18 November 2019

I don't care what's it's called or what it looks like, as long as the lineup of affordable EVs gets bigger and takes ICE cars off the roads it cant be anything other than a good thing.

I attended a seminar in London last week about pollution and its effects on the world climate and was shocked at how quickly our climate as a whole was changing and how within our lifetimes it will have fundamental effects for the worse in how we live our lives.

I have known this for a long time but it was scientists saying how quickly the crisis was coming that was deeply disturbing. Just a decade or so away will be the point of no return. Whether that short timeline is true or not it's obvious we are now going in that direction.

So bring on more EVs in any shape or form or name.

 

18 November 2019
lambo58 wrote:

I have known this for a long time but it was scientists saying how quickly the crisis was coming that was deeply disturbing. Just a decade or so away will be the point of no return. Whether that short timeline is true or not it's obvious we are now going in that direction.

So bring on more EVs in any shape or form or name.

 

Wow, you're so far ahead of the curve. Taking inspiration from your hero, rocketman.

18 November 2019

I agree, even though I drive an EV myself I have taken my eye off the ball.

It's just that the timeline from respected scientists who have no axe to grind have made the problem even more frightening.

Be nice if this mag would take up the cause more but all they seem engaged in is shouting the odds about the latest giant horsepower figures from gas guzzlers 

Rediculous

18 November 2019

Looks  like  a good new addition to the all electric car choice ,not sure all these over wrought comments are really necassary lets stick to subject in hand 

18 November 2019

Yes, the car, that's the subject matter here, the topic we're meant to be posting about, first, the price, £65K for an EV SUV/ Saloon isn't that dear compared to others, the trunk/ boot thing, I'd be surprised if people used it this way.........

18 November 2019

What do you care?

18 November 2019
Peter Cavellini wrote:

Yes, the car, that's the subject matter here, the topic we're meant to be posting about, first, the price, £65K for an EV SUV/ Saloon isn't that dear compared to others, the trunk/ boot thing, I'd be surprised if people used it this way.........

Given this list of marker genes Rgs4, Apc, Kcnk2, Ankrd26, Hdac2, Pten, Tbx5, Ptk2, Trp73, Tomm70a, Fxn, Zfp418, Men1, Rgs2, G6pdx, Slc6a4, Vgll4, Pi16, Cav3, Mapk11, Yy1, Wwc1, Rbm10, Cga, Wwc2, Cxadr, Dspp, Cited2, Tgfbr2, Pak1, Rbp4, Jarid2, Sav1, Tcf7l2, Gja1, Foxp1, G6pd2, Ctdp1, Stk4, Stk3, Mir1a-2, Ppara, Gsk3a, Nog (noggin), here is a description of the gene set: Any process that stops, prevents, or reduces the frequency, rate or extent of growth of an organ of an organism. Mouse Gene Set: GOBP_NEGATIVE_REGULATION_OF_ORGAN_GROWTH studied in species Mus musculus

Err yes Peter, the car. Well... it seems it'll offer good value and make life very difficult for that weed toting Springbok and his rickety over priced junkets, but it'll never be a patch on the mighty Jaguar I Pace. Good luck to them I say, although I'm still not too sure the Mustang branding will work, but then, Ford never did and never will understand brand management

18 November 2019

Can anyone please explain why this (like the Jag I-Pace) is being called an SUV?

Sporty? Not really, it's a "high and heavy (2 tonne) 5-door car", as Andrew says.

Utility? With a 400l boot? Not vewry utility.

Vehicle? Fair enough, it is a vehicle.

 

18 November 2019
Jeremy wrote:

Can anyone please explain why this (like the Jag I-Pace) is being called an SUV?

Sporty? Not really, it's a "high and heavy (2 tonne) 5-door car", as Andrew says.

Utility? With a 400l boot? Not vewry utility.

Vehicle? Fair enough, it is a vehicle.

 

Because no one wants largish 5 door hatchbacks anymore, so call them something else.

Would it get as much attention had they called it the 'new' Fusion or Mondeo?

18 November 2019

why have they called this car Mustang?  The Mustang was traditionally a 2 door sports car with a V8 engine.  This is a 5 door hatchback and, frankly, looks like a Jag F Pace.  Would it have been so difficult to come up with a new name?

and that ipad on the central console?  Wow.  I thought it was just Tesla that made truly hideous interiors, but it seems Ford have decided to join them.  Certainly won’t be on my shopping list when we eventually decide to look for a new car.

Pages

Add your comment

Log in or register to post comments

Find an Autocar car review

Driven this week